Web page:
According to Lorraine Zinn, there are several major philosophies of education. It is worthwhile and even important for adult educators to identify their philosophies of education for a number of reasons. The overarching idea is that each of us has both a (loose) theory we espouse when explaining our actions or predicting what we would do in hypotheticalsituations and a theory that in fact guides our actions and unifies (to some degree) our beliefs. Reflection on both of these and their inter-relations facilitates self-improvement and the development of one's many personae—moral, parental, etc. For an adult educator, "facilitator" or "instructor" is one persona that becomes pliable by these sorts of reflections, and so one can improve as an adulteducator by examining (i) her espoused philosophy of education, (ii) the philosophy of education that in fact guides her actions, and (iii) the extent to which ii corresponds to i. This paper examines four of Zinn's five philosophies of education, comparing especially the roles they provide for teacher, the attitude they take toward students, and the role they afford knowledge.
It is important tonote that these four philosophies are not at all exhaustive: one's own philosophy of education may take features from a few of the overarching views and combine them to make a "hybrid" view, or one may agree with just about every part of one view while jettisoning or tweaking a fine detail, but one may also subscribe to a philosophy that doesn't resemble any of these at all. For practical purposes,these serve as a sort of menu for the educator; she can use it to systematize her own unreflective commitments or to inspire her reflection on those commitments. In short, it is a guide to developing one's own teaching philosophy; it is not a stricture into which one should squeeze her own teaching philosophy. So long as one's teaching philosophy is ethical and responsible, the most important pointis that one finds confidence and inspiration in it.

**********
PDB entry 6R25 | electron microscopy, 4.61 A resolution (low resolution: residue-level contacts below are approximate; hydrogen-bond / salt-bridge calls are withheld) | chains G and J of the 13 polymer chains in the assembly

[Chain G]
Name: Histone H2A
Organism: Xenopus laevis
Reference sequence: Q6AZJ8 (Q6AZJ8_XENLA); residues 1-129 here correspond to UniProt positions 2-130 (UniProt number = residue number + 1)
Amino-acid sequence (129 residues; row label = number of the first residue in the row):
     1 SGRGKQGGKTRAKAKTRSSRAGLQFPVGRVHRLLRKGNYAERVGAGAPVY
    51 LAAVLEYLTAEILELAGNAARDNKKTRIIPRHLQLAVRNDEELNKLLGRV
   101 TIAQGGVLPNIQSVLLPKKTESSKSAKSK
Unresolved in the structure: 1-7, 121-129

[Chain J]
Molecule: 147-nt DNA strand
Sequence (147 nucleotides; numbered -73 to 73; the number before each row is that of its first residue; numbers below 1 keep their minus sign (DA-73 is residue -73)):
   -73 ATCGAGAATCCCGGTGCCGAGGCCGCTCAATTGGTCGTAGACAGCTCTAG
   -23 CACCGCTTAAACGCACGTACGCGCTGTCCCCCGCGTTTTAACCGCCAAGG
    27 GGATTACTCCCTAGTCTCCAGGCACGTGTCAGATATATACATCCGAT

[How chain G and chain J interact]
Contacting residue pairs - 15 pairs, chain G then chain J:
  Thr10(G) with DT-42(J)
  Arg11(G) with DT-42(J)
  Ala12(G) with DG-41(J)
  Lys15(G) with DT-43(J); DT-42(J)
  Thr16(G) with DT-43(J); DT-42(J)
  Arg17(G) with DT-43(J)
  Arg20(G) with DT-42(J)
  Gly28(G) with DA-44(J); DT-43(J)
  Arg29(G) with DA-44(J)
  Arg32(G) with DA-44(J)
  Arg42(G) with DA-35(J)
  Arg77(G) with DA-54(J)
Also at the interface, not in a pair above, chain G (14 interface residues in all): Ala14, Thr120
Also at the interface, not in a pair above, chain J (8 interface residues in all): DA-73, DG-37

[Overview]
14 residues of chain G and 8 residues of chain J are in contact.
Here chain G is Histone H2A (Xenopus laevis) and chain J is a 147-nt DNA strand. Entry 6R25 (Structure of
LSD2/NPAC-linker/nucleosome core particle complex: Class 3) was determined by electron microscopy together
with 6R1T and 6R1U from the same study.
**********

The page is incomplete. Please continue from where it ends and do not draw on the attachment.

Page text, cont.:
This educational philosophy has its roots in the classical Athenian systems first discussed thoroughly by Aristotle, and forming the core philosophy driving instruction in his Lyceum. This philosophy's central commitment is that humans are endowed with a capacity for reason that underwrites all or most of what's positive in usand the world, and which can be improved by reading the Great Works of classical authors. (Hiemstra 1988) Within this framework, the instructor is typically conceived as an expert or authority, relegating the student to a more passive role. (Zinn 1990) Although it emphasizes the role of reasoning in education, it doesn't always let students' capacity for reason to "fly" in discussion, thanks to itsinherent authority structure.
Although the Liberal approach proposes that developing human intellects is a route to social change, it does not make social change the centerpiece of its teaching philosophy. The Radical approach to educational philosophy does just this. (Zinn 1990) Not only does it envision education as a route to social change, it takes the purpose of education tobe to mold agents of social change. (Friere 1970) Since bringing about social change requires the ability to "create one's own meaning" and to confront the obstacles to social change—which will often involve others who have created or inherited different meanings—this educational philosophy gives students and teacher equally or near-equally authoritative roles. (Hiemstra 1988) The idea is to givestudents the confidence in their own views that they'll need when confronting oppression. In practice, however, this confrontational approach may not always be fruitful for more timid or even circumspect individuals.
Like liberalism, Humanism proposes that humans have a unique capacity for intellection, and this capacity is at the heart of what makes us inherently good,...